Daniel P. Franke, a PhD candidate in medieval history at the University of Rochester, writes in his blog, Venti Belli: The Winds of War:
[O]ne of my pet fascinations, the Shroud of Turin, was in the news again recently. A new study, conducted by the Italian “National Agency for New Technologies, Energy and Sustainable Development” (wow), says that the image could not have been faked, and that the only means they’ve been able to come up with for producing the exact type of the image is “with the aid of ultraviolet lasers producing extremely brief pulses of light.” Needless to say, I don’t think they had that sort of technology in fourteenth-century France, when Geffroi de Charny acquired the Shroud. My suspicion has long been that, well, there’s something about the Shroud that defies explanation, and I would not be surprised if it does indeed turn out to be “genuine”–whatever that term may mean. The Church has never officially declared it a relic, which caution I find to be irrationally suggestive. Perhaps that is just the romantic in me, desiring some kind of physical token to tantalize faith and fascinate with mystery.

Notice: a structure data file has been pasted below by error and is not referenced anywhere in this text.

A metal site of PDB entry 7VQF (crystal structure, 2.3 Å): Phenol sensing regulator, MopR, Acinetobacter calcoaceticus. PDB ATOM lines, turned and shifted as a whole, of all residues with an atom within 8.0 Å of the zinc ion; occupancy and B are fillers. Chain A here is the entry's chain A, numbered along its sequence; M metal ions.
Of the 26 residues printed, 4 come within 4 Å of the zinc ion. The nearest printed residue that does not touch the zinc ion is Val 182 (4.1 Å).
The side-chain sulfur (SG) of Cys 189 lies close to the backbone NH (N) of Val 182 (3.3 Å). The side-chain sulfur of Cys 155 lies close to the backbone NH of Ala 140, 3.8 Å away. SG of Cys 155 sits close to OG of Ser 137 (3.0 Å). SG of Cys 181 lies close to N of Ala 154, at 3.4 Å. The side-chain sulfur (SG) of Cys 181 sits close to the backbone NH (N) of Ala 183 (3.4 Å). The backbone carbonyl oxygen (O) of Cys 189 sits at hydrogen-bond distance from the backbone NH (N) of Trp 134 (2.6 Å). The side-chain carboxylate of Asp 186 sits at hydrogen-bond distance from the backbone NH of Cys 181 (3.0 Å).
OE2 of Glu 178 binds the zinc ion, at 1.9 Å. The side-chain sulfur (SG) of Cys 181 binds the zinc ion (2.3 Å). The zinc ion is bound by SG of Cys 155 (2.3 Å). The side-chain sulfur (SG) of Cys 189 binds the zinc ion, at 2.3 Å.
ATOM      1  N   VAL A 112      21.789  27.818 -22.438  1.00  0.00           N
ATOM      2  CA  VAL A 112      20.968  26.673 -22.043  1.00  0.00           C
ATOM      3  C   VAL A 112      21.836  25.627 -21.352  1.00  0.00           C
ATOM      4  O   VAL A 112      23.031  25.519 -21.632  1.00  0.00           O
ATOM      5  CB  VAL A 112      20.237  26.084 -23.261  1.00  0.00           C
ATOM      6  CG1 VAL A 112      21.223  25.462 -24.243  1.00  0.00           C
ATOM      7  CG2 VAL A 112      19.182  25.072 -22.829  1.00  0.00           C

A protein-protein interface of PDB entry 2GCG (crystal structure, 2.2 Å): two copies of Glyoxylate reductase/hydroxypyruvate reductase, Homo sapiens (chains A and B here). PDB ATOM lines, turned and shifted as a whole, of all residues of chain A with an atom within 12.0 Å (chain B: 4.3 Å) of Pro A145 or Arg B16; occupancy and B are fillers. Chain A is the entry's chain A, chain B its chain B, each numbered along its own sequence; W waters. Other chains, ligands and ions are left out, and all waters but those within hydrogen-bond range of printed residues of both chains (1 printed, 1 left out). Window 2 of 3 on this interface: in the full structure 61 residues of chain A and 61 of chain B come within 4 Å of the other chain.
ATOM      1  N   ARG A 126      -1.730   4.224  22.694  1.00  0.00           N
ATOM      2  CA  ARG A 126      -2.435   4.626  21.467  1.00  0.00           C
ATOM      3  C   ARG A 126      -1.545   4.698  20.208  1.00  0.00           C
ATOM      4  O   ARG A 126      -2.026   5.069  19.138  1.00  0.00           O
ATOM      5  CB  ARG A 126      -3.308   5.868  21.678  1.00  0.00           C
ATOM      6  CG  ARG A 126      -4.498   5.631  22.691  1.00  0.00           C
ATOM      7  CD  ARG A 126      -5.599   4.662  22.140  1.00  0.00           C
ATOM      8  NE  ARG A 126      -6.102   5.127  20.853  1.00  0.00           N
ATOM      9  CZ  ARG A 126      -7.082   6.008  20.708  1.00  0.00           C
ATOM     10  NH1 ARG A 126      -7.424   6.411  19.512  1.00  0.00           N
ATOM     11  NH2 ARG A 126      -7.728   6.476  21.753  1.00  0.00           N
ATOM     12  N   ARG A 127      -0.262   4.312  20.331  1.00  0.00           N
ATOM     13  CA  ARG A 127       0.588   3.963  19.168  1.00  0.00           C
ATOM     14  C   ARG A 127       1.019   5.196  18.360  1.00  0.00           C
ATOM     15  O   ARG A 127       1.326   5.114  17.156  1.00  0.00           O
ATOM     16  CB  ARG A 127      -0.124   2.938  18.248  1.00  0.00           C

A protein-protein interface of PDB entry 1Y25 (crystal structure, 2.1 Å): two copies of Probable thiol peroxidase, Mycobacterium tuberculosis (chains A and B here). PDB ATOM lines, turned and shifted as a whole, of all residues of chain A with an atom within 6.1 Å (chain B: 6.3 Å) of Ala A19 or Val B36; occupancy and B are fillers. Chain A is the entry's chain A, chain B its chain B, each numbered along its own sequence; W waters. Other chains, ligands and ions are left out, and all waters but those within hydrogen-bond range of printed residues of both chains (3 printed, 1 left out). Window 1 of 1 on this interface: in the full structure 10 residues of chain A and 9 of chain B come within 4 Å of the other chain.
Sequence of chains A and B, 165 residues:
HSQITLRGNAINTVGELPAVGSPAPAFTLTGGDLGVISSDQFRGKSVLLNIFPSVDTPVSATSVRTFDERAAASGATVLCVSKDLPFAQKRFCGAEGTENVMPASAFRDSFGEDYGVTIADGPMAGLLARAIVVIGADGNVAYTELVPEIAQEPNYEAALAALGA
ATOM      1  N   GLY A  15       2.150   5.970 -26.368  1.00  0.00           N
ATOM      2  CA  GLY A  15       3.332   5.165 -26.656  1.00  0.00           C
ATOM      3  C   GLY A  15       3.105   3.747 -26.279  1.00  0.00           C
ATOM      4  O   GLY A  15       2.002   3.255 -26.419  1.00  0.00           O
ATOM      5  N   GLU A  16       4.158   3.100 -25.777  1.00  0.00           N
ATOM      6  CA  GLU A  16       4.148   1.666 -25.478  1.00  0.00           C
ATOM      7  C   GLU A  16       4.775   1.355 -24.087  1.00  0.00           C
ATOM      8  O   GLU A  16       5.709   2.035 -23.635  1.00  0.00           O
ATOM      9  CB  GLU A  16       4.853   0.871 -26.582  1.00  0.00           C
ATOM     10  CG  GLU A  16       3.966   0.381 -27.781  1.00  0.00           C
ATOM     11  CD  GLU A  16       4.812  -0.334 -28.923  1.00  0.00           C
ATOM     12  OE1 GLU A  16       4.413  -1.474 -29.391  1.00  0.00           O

But mystery, faith, anticipation, and optimism are not bad feelings with which to close the book on 2011. . . .